Professor Marston & the Wonder Women (Angela Robinson, US) — Special Presentations

By Manuela Lazic

Angela Robinson’s biopic of the creators of Wonder Woman makes an intriguing companion piece to the DC blockbuster released earlier this year—which presented a more commercial and sanitised version of the heroine—and is an odd yet enjoyable film on its own. Framed by Professor William Marston’s (Luke Evans) defense of the morals of his comic-book creation to Josette Frank (Connie Britton), director of the Child Study Association of America, the film goes on to focus on three central characters: Marston, his wife and colleague Elizabeth (Rebecca Hall), and their new mutual creative and romantic partner, young student Olive Byrne (Bella Heathcote). This narrative device cleverly draws a direct line between the characters’ personal lives and their professional ventures: the film illustrates how several major inspirations for the Wonder Woman series arose from Byrne and the Martsons’ intertwined stories of sexual and moral liberation.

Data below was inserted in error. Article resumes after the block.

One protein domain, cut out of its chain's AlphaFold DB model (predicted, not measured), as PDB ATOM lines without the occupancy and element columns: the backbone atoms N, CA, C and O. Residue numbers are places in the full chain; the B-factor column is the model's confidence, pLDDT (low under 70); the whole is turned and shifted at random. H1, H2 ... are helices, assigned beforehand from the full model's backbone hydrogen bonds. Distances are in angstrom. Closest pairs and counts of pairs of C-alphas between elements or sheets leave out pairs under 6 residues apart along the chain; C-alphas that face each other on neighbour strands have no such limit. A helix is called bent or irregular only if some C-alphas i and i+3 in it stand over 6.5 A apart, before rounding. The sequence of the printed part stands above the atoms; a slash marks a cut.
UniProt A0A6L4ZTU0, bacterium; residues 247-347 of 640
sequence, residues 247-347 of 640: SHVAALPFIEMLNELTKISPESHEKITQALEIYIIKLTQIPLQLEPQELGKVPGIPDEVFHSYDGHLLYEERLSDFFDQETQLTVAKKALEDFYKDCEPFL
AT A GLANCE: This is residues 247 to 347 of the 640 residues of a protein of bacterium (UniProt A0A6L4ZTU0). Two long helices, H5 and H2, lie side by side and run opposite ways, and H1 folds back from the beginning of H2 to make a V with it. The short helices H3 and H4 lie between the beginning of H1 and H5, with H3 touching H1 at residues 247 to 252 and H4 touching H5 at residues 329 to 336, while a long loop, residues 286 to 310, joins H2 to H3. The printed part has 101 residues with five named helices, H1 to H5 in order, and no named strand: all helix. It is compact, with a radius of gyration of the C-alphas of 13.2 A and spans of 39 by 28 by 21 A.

From the team’s first collaboration (which ends up creating the lie detector, a suggestive detail in a movie about concealed desires) to the Marstons’ later incarnations as conventional parents, creativity is portrayed as the exciting and difficult meeting of wildly different personalities, to which Robinson (who previously made her own venture into the superhero genre with her 2004 spoof D.E.B.S.) gives plenty of space. As a result, the trio’s thoroughly modern attitudes appear natural rather than arrogant—or, as is the case in many period pieces, as if they had been applied in anachronistic hindsight by the filmmakers. Their conversations about the intersections between psychology and bondage fetishism are treated seriously, yet play as lighthearted thanks to Robinson’s straightforward yet considerate direction and the fine performances of the leads, amongst whom Hall shines particularly bright: at once fearful of other people’s judgement yet determined to live freely, her Elizabeth has the most to overcome, and the actress makes the character’s challenges vibrant when they could have been reduced to token plot points.

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